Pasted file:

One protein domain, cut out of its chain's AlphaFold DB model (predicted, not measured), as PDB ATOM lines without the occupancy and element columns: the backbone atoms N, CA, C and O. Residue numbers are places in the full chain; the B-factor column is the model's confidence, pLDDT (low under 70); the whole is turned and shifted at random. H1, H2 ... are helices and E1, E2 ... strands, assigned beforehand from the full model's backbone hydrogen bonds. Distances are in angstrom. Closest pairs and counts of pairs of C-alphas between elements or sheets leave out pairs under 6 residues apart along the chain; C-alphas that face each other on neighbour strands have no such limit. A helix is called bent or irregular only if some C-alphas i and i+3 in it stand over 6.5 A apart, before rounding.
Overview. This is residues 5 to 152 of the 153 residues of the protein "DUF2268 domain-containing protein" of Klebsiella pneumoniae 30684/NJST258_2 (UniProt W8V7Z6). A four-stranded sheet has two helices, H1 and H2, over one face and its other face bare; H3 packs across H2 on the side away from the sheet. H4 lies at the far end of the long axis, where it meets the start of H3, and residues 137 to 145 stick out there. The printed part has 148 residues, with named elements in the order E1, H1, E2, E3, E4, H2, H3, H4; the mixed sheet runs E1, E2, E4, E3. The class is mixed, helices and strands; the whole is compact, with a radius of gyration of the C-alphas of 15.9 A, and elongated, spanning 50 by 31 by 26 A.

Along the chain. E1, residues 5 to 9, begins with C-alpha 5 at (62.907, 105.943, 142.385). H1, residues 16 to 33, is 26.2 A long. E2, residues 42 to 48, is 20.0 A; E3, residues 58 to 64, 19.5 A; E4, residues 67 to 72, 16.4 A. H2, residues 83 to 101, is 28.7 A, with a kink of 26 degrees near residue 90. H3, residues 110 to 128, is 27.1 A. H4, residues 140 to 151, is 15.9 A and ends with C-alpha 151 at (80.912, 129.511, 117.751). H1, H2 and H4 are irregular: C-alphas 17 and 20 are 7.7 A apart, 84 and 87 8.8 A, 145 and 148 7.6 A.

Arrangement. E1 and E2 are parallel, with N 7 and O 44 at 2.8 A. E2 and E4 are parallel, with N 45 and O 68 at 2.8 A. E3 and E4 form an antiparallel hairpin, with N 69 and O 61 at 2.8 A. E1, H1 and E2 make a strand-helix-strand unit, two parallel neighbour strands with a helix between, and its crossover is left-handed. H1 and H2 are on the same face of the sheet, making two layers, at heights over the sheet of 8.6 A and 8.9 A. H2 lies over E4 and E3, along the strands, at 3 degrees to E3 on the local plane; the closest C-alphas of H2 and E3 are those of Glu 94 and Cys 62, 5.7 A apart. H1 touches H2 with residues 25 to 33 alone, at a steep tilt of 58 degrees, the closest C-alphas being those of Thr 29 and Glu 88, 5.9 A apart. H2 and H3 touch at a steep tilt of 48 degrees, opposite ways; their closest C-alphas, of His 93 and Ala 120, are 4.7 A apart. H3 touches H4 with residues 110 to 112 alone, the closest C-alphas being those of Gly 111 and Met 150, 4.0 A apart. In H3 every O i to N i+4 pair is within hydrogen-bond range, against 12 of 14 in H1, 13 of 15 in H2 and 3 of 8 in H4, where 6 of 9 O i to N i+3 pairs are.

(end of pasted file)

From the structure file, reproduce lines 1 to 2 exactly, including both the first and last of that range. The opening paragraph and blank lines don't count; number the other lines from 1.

Overview. This is residues 5 to 152 of the 153 residues of the protein "DUF2268 domain-containing protein" of Klebsiella pneumoniae 30684/NJST258_2 (UniProt W8V7Z6). A four-stranded sheet has two helices, H1 and H2, over one face and its other face bare; H3 packs across H2 on the side away from the sheet. H4 lies at the far end of the long axis, where it meets the start of H3, and residues 137 to 145 stick out there. The printed part has 148 residues, with named elements in the order E1, H1, E2, E3, E4, H2, H3, H4; the mixed sheet runs E1, E2, E4, E3. The class is mixed, helices and strands; the whole is compact, with a radius of gyration of the C-alphas of 15.9 A, and elongated, spanning 50 by 31 by 26 A.

Along the chain. E1, residues 5 to 9, begins with C-alpha 5 at (62.907, 105.943, 142.385). H1, residues 16 to 33, is 26.2 A long. E2, residues 42 to 48, is 20.0 A; E3, residues 58 to 64, 19.5 A; E4, residues 67 to 72, 16.4 A. H2, residues 83 to 101, is 28.7 A, with a kink of 26 degrees near residue 90. H3, residues 110 to 128, is 27.1 A. H4, residues 140 to 151, is 15.9 A and ends with C-alpha 151 at (80.912, 129.511, 117.751). H1, H2 and H4 are irregular: C-alphas 17 and 20 are 7.7 A apart, 84 and 87 8.8 A, 145 and 148 7.6 A.